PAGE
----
Research ResourceNeuroscience

Remodeling of the Homer-Shank interactome mediates homeostatic plasticity

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Science Signaling  04 May 2021:
Vol. 14, Issue 681, eabd7325
DOI: 10.1126/scisignal.abd7325

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Stabilized by protein interactions

Synaptic scaling is a homeostatic plasticity mechanism in which neuronal excitability is stabilized despite prolonged changes in synaptic input through compensatory adjustments in the strength of the connections between neurons. Heavner et al. built an activity-regulated postsynaptic protein interaction network (PIN) in mice. This PIN changed differentially to prolonged increases in activity compared to prolonged decreases and to the activity manipulations performed in culture compared to those performed in vivo. Some of the changes in this PIN did not occur in mice lacking either Homer1 or Shank3, scaffolding protein–encoding genes that are mutated in some patients with autism spectrum disorder. The findings begin to elucidate the complexity and context dependence of homeostatic synaptic plasticity and create a framework for exploring whether these changes contribute to autism and associated disorders in patients.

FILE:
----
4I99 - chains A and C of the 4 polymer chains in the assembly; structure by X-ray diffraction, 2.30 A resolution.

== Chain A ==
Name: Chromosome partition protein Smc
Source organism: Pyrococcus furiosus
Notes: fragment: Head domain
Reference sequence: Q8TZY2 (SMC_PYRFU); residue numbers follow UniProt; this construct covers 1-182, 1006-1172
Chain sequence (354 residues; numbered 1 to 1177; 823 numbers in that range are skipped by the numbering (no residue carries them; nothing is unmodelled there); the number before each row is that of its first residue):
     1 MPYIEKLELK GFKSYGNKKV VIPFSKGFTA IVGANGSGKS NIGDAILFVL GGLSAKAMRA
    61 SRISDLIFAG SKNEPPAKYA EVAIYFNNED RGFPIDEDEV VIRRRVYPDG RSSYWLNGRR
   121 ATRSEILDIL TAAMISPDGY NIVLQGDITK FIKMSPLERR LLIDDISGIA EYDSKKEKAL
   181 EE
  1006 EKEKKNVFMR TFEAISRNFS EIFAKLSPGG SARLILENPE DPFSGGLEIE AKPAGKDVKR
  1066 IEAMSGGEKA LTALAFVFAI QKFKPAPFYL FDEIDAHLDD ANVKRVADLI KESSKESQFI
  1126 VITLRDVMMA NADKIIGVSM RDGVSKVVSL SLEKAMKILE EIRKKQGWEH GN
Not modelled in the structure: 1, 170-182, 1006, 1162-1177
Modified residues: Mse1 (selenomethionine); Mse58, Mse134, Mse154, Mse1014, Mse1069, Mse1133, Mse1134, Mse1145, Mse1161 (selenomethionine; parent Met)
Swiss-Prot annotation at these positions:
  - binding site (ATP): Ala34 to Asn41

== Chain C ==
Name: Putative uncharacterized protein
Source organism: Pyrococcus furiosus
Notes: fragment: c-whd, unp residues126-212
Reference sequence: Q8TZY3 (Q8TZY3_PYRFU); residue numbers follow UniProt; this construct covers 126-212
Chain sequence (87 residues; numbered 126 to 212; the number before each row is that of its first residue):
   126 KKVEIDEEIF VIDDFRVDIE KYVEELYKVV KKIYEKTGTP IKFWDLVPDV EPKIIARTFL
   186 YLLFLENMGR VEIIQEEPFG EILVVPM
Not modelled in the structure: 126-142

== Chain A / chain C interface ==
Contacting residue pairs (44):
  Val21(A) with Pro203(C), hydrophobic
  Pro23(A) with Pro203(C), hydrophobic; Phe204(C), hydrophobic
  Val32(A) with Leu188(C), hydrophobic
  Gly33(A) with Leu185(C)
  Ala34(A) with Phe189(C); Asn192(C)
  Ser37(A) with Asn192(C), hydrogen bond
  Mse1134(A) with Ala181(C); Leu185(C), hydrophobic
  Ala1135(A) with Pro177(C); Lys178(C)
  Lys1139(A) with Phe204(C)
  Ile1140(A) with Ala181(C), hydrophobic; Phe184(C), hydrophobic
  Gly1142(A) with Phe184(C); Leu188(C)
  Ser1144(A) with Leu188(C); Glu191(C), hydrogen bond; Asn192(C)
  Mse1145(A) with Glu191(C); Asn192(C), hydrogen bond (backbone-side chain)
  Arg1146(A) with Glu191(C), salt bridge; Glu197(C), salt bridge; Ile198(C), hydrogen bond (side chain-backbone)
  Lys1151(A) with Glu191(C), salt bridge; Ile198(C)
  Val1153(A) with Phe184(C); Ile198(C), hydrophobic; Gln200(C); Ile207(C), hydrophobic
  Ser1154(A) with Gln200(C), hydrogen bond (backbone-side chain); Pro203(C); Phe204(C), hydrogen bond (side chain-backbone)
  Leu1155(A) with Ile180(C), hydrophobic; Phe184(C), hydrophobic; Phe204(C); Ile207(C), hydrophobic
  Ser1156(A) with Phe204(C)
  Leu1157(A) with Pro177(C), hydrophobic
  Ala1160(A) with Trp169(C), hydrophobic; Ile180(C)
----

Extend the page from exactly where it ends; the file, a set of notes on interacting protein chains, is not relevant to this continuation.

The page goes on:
Neurons maintain stable levels of excitability using homeostatic synaptic scaling, which adjusts the strength of a neuron’s postsynaptic inputs to compensate for extended changes in overall activity. Here, we investigated whether prolonged changes in activity affect network-level protein interactions at the synapse. We assessed a glutamatergic synapse protein interaction network (PIN) composed of 380 binary associations among 21 protein members in mouse neurons. Manipulating the activation of cultured mouse cortical neurons induced widespread bidirectional PIN alterations that reflected rapid rearrangements of glutamate receptor associations involving synaptic scaffold remodeling. Sensory deprivation of the barrel cortex in live mice (by whisker trimming) caused specific PIN rearrangements, including changes in the association between the glutamate receptor mGluR5 and the kinase Fyn. These observations are consistent with emerging models of experience-dependent plasticity involving multiple types of homeostatic responses. However, mice lacking Homer1 or Shank3B did not undergo normal PIN rearrangements, suggesting that the proteins encoded by these autism spectrum disorder–linked genes serve as structural hubs for synaptic homeostasis. Our approach demonstrates how changes in the protein content of synapses during homeostatic plasticity translate into functional PIN alterations that mediate changes in neuron excitability.

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